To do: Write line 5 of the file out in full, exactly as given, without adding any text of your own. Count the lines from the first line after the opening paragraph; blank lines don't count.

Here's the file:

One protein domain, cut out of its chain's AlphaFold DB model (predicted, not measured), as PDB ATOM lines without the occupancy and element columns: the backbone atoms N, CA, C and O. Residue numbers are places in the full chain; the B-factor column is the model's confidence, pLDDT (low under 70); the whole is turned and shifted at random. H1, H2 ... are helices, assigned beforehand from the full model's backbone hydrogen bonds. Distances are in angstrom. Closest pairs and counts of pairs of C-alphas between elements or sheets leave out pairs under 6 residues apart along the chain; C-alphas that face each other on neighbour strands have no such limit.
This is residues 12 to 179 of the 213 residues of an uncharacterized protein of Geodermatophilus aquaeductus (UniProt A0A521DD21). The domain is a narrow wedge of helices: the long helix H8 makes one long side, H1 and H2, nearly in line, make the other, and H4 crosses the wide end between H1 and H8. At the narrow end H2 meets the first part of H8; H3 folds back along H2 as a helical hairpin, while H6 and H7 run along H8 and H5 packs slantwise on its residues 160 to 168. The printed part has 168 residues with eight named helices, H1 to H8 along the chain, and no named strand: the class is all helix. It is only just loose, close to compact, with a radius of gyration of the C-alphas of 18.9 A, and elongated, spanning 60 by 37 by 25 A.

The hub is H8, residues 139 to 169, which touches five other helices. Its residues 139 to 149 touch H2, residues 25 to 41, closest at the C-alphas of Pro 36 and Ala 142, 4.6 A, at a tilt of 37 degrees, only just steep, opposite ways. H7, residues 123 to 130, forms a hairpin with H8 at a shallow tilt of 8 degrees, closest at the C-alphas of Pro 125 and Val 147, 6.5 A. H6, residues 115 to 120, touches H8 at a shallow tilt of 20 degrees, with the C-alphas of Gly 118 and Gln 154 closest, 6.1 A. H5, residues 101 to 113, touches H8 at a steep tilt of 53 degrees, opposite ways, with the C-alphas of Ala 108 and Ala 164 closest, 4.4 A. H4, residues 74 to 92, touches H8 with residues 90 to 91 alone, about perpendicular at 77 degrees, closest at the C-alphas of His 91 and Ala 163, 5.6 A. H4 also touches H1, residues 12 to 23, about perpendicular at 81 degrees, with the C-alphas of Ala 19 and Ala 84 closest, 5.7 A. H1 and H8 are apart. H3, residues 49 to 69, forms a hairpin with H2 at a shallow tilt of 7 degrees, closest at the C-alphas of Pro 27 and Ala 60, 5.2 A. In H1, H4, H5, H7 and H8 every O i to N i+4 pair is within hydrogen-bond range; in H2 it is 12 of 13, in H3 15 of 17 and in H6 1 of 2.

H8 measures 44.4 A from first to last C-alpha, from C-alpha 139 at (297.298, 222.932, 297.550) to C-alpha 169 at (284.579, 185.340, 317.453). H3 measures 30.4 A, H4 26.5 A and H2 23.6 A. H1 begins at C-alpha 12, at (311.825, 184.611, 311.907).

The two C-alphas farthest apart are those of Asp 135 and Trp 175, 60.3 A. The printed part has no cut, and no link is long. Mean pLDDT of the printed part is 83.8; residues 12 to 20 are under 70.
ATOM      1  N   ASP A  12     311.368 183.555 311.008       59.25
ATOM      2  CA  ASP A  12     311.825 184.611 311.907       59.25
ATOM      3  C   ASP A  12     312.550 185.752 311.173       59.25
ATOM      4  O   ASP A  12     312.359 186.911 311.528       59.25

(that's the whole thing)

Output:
ATOM      1  N   ASP A  12     311.368 183.555 311.008       59.25